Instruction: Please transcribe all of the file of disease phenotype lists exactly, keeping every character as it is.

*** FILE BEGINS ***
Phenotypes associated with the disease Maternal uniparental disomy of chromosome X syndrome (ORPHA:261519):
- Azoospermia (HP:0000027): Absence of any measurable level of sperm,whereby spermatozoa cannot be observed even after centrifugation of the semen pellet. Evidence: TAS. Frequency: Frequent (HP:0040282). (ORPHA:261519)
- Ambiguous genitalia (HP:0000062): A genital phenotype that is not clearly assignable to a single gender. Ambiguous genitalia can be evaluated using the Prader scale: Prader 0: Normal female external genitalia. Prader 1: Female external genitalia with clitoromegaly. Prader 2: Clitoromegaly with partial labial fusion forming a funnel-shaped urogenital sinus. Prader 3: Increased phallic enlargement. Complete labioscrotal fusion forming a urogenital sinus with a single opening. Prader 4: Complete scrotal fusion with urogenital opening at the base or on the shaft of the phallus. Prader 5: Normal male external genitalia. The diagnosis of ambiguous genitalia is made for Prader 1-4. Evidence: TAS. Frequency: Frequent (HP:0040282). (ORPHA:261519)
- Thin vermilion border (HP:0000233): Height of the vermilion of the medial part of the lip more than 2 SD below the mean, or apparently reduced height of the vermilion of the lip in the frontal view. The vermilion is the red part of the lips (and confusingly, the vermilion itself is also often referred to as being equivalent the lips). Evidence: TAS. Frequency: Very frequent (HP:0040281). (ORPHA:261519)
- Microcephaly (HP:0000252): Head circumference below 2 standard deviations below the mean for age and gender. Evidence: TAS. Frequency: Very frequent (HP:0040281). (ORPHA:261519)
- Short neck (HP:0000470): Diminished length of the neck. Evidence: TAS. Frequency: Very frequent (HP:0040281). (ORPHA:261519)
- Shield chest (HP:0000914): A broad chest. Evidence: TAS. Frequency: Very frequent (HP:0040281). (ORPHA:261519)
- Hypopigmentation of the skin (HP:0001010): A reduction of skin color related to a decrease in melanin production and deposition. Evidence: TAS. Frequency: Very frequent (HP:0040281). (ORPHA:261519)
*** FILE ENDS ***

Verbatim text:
Phenotypes associated with the disease Maternal uniparental disomy of chromosome X syndrome (ORPHA:261519):
- Azoospermia (HP:0000027): Absence of any measurable level of sperm,whereby spermatozoa cannot be observed even after centrifugation of the semen pellet. Evidence: TAS. Frequency: Frequent (HP:0040282). (ORPHA:261519)
- Ambiguous genitalia (HP:0000062): A genital phenotype that is not clearly assignable to a single gender. Ambiguous genitalia can be evaluated using the Prader scale: Prader 0: Normal female external genitalia. Prader 1: Female external genitalia with clitoromegaly. Prader 2: Clitoromegaly with partial labial fusion forming a funnel-shaped urogenital sinus. Prader 3: Increased phallic enlargement. Complete labioscrotal fusion forming a urogenital sinus with a single opening. Prader 4: Complete scrotal fusion with urogenital opening at the base or on the shaft of the phallus. Prader 5: Normal male external genitalia. The diagnosis of ambiguous genitalia is made for Prader 1-4. Evidence: TAS. Frequency: Frequent (HP:0040282). (ORPHA:261519)
- Thin vermilion border (HP:0000233): Height of the vermilion of the medial part of the lip more than 2 SD below the mean, or apparently reduced height of the vermilion of the lip in the frontal view. The vermilion is the red part of the lips (and confusingly, the vermilion itself is also often referred to as being equivalent the lips). Evidence: TAS. Frequency: Very frequent (HP:0040281). (ORPHA:261519)
- Microcephaly (HP:0000252): Head circumference below 2 standard deviations below the mean for age and gender. Evidence: TAS. Frequency: Very frequent (HP:0040281). (ORPHA:261519)
- Short neck (HP:0000470): Diminished length of the neck. Evidence: TAS. Frequency: Very frequent (HP:0040281). (ORPHA:261519)
- Shield chest (HP:0000914): A broad chest. Evidence: TAS. Frequency: Very frequent (HP:0040281). (ORPHA:261519)
- Hypopigmentation of the skin (HP:0001010): A reduction of skin color related to a decrease in melanin production and deposition. Evidence: TAS. Frequency: Very frequent (HP:0040281). (ORPHA:261519)